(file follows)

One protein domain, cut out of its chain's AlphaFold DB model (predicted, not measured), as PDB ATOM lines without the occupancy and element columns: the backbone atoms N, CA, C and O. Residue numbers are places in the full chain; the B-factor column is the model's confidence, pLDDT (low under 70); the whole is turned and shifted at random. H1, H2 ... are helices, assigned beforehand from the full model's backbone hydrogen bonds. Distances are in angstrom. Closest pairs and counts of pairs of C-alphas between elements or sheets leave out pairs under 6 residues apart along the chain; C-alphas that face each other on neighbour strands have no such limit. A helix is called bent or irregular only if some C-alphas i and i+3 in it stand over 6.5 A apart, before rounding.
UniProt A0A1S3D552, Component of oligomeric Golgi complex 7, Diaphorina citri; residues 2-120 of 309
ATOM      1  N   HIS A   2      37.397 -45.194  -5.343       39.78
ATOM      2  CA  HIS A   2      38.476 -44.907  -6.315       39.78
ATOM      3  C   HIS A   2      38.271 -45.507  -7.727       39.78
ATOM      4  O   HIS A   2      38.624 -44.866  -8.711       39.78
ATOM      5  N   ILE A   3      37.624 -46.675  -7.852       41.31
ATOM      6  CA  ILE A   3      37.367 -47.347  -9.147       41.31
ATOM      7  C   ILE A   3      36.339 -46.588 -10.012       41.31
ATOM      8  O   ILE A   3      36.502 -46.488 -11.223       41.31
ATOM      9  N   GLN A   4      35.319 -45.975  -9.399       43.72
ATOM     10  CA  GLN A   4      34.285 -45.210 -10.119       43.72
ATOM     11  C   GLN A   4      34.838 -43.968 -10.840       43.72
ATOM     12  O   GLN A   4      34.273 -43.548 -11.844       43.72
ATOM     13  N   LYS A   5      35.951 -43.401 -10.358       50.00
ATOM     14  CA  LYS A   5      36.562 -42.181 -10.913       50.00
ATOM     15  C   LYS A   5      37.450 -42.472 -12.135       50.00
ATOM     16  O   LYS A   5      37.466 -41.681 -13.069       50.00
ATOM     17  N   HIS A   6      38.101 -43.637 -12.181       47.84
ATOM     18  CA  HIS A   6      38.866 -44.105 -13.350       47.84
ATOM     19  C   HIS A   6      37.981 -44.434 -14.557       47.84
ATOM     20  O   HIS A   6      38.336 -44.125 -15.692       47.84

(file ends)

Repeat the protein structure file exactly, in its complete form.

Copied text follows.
One protein domain, cut out of its chain's AlphaFold DB model (predicted, not measured), as PDB ATOM lines without the occupancy and element columns: the backbone atoms N, CA, C and O. Residue numbers are places in the full chain; the B-factor column is the model's confidence, pLDDT (low under 70); the whole is turned and shifted at random. H1, H2 ... are helices, assigned beforehand from the full model's backbone hydrogen bonds. Distances are in angstrom. Closest pairs and counts of pairs of C-alphas between elements or sheets leave out pairs under 6 residues apart along the chain; C-alphas that face each other on neighbour strands have no such limit. A helix is called bent or irregular only if some C-alphas i and i+3 in it stand over 6.5 A apart, before rounding.
UniProt A0A1S3D552, Component of oligomeric Golgi complex 7, Diaphorina citri; residues 2-120 of 309
ATOM      1  N   HIS A   2      37.397 -45.194  -5.343       39.78
ATOM      2  CA  HIS A   2      38.476 -44.907  -6.315       39.78
ATOM      3  C   HIS A   2      38.271 -45.507  -7.727       39.78
ATOM      4  O   HIS A   2      38.624 -44.866  -8.711       39.78
ATOM      5  N   ILE A   3      37.624 -46.675  -7.852       41.31
ATOM      6  CA  ILE A   3      37.367 -47.347  -9.147       41.31
ATOM      7  C   ILE A   3      36.339 -46.588 -10.012       41.31
ATOM      8  O   ILE A   3      36.502 -46.488 -11.223       41.31
ATOM      9  N   GLN A   4      35.319 -45.975  -9.399       43.72
ATOM     10  CA  GLN A   4      34.285 -45.210 -10.119       43.72
ATOM     11  C   GLN A   4      34.838 -43.968 -10.840       43.72
ATOM     12  O   GLN A   4      34.273 -43.548 -11.844       43.72
ATOM     13  N   LYS A   5      35.951 -43.401 -10.358       50.00
ATOM     14  CA  LYS A   5      36.562 -42.181 -10.913       50.00
ATOM     15  C   LYS A   5      37.450 -42.472 -12.135       50.00
ATOM     16  O   LYS A   5      37.466 -41.681 -13.069       50.00
ATOM     17  N   HIS A   6      38.101 -43.637 -12.181       47.84
ATOM     18  CA  HIS A   6      38.866 -44.105 -13.350       47.84
ATOM     19  C   HIS A   6      37.981 -44.434 -14.557       47.84
ATOM     20  O   HIS A   6      38.336 -44.125 -15.692       47.84